Home » Consultant Don L. Short II, 60, Stressed Estimating Fundamentals
Don L. Short II, a nationally known cost estimating expert and a prolific crusader for fundamentals in the practice, died June 8 in Omaha. He was 60 years old and had been diagnosed with liver cancer several weeks earlier.
Short was president and founder of The Tempest Co., an Omaha estimating firm and consultant. He also was a two-term past president and Fellow of the American Society of Professional Estimators.
Known for his bluntness, Short authored numerous articles and opinions that appeared regularly on ENR.com and in ENR, inspiring comment and controversy. He was often quoted in ENR’s quarterly Cost Reports. He signed off all his blogs with an afterthought starting with the words, "Oh, by the way."
In one notable viewpoint commentary, Short counted up the number of re-charging stations that would be needed for widespread use of electric cars on a major interstate highway as a way to show that the vehicles were more of a way to create profit for builders of the needed car infrastructure than a realistic means of saving energy.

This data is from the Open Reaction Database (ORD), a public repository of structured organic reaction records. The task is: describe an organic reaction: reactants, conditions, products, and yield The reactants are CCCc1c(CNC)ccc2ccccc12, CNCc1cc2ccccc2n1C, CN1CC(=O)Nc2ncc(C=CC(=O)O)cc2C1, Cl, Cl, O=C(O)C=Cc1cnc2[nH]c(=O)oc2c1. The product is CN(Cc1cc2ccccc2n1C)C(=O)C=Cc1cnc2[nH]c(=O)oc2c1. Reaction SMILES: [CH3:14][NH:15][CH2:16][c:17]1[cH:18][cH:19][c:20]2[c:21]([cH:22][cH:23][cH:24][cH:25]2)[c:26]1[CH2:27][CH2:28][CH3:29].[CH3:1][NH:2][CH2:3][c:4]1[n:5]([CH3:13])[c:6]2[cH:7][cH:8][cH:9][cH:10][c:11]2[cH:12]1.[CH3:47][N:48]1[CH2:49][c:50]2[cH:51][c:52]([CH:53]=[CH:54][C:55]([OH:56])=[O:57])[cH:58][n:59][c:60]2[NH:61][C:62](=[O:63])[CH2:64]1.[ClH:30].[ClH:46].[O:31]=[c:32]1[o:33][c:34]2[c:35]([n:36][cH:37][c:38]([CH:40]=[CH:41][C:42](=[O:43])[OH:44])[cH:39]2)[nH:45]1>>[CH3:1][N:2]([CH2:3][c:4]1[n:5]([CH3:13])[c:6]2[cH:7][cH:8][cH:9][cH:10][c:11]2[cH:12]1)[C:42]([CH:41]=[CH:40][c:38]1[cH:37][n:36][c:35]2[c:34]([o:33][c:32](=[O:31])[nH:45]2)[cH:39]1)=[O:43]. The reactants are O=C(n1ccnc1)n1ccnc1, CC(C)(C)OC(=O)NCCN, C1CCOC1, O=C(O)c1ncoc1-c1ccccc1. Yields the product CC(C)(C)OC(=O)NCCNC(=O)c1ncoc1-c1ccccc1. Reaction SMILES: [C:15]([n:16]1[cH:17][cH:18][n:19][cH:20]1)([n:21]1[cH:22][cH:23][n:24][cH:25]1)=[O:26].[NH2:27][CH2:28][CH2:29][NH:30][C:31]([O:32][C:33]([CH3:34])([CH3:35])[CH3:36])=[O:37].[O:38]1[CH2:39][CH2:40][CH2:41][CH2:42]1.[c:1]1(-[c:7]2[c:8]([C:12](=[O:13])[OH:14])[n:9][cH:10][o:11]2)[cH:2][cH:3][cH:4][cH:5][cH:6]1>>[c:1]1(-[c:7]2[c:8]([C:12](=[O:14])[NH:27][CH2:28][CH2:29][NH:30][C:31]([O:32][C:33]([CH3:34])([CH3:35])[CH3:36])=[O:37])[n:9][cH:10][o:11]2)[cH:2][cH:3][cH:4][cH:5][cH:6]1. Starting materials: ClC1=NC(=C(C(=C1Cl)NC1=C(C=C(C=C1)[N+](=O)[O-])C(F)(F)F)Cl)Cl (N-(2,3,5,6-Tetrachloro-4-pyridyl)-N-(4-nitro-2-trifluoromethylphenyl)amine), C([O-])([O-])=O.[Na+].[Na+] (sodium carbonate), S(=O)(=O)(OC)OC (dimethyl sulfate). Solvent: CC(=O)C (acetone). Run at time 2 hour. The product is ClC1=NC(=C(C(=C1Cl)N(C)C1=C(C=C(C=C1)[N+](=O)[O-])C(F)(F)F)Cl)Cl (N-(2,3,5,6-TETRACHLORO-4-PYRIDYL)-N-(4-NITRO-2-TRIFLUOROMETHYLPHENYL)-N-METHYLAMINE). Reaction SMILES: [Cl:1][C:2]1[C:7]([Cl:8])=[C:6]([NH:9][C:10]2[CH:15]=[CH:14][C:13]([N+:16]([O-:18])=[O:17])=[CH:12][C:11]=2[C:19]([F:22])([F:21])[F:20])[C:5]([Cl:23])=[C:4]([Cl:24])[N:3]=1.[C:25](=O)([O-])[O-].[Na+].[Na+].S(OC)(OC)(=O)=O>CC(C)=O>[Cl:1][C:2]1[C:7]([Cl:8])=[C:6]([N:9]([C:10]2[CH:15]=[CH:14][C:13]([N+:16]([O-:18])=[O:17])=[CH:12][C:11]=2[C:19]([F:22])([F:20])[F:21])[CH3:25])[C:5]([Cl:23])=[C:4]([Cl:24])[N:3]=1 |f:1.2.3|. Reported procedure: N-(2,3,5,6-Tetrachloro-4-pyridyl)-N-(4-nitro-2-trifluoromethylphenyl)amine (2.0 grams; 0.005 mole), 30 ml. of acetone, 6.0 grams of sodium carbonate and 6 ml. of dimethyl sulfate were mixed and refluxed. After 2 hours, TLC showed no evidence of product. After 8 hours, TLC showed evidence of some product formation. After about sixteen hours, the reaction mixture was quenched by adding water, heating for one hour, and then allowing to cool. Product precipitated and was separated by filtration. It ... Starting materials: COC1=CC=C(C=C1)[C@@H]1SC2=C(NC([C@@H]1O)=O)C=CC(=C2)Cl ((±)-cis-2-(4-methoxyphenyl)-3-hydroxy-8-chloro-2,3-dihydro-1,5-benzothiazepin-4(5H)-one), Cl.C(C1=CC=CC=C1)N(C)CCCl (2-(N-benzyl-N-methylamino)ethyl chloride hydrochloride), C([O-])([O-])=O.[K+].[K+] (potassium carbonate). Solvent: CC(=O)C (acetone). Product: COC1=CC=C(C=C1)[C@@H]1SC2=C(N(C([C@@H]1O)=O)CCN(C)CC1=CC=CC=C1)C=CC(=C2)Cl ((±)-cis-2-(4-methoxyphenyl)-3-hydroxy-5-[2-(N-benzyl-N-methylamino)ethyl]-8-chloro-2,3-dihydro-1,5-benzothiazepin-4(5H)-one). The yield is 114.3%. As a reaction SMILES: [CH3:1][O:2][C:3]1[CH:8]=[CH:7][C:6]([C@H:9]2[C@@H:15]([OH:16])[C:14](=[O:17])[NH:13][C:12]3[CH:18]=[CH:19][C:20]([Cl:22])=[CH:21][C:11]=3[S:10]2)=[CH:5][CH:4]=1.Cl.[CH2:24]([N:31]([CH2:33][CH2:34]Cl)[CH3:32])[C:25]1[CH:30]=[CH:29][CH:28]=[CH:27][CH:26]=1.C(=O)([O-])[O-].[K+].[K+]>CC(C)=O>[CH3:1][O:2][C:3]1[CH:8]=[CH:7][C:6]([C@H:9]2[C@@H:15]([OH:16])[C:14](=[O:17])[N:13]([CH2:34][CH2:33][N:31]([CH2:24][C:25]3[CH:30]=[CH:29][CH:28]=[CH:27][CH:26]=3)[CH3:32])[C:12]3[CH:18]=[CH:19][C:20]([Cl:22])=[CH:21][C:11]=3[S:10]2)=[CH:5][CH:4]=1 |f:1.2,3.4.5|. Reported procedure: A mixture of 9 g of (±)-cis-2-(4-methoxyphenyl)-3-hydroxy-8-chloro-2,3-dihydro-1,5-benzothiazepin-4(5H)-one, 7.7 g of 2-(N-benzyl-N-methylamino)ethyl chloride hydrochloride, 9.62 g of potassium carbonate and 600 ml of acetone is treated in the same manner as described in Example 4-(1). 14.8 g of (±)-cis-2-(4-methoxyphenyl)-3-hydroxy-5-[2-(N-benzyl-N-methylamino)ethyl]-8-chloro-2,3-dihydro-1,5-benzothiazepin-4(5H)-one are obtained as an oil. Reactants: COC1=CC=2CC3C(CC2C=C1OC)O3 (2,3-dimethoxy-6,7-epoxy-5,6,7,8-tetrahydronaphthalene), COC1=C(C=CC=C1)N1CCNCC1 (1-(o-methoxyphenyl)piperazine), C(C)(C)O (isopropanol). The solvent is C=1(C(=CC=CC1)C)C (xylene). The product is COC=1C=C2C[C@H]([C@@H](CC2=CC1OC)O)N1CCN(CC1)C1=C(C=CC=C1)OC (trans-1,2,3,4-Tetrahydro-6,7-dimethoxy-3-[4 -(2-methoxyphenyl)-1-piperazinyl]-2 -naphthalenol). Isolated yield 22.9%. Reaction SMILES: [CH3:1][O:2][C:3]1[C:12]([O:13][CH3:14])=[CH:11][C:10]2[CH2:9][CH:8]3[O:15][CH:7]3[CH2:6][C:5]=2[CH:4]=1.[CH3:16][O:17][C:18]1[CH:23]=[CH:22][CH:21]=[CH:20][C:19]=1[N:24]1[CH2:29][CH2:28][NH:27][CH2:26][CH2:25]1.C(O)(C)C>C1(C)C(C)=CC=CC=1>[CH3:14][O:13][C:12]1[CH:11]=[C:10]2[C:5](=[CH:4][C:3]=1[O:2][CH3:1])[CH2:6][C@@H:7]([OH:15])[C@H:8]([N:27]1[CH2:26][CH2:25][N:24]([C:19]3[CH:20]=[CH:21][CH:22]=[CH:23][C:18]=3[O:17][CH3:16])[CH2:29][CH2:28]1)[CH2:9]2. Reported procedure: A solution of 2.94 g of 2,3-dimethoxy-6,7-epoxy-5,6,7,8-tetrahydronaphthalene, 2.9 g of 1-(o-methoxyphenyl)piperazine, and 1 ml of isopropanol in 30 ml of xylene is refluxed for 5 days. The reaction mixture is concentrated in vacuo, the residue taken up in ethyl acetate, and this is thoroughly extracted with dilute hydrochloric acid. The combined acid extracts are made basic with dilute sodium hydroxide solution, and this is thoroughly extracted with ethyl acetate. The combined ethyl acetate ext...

Short was an inconoclast, a curmudgeon and a conservative by nature, but he also was a fierce advocate for the project as a collective venture to be held above any stakeholder’s narrow interest.
“Many owners wanted him on their side when dealing with contractors, but contractors also wanted him on their side,” said his son, Justin, who succeeds Short as president of the firm. “He didn’t care about anything but the project, or anyone else’s agenda. He was there to get the right answer for the project.” Justin’s wife, Jaime, serves as Tempest Co.’s marketing director.
Born in Richland, Wash., Short went into estimating because he did not care for outdoor work. He came to Omaha with Kiewit Co. as an estimator and later launched Tempest Co. in the basement of his home in 1981.
In one last phone call, Short told ENR that he was ill and that his popular blog would be ending when he expected to die in about a month. Until then, he expected to carry on as usual. Short's final estimate was uncharacteristically and understandably optimistic, missing the prediction by several weeks.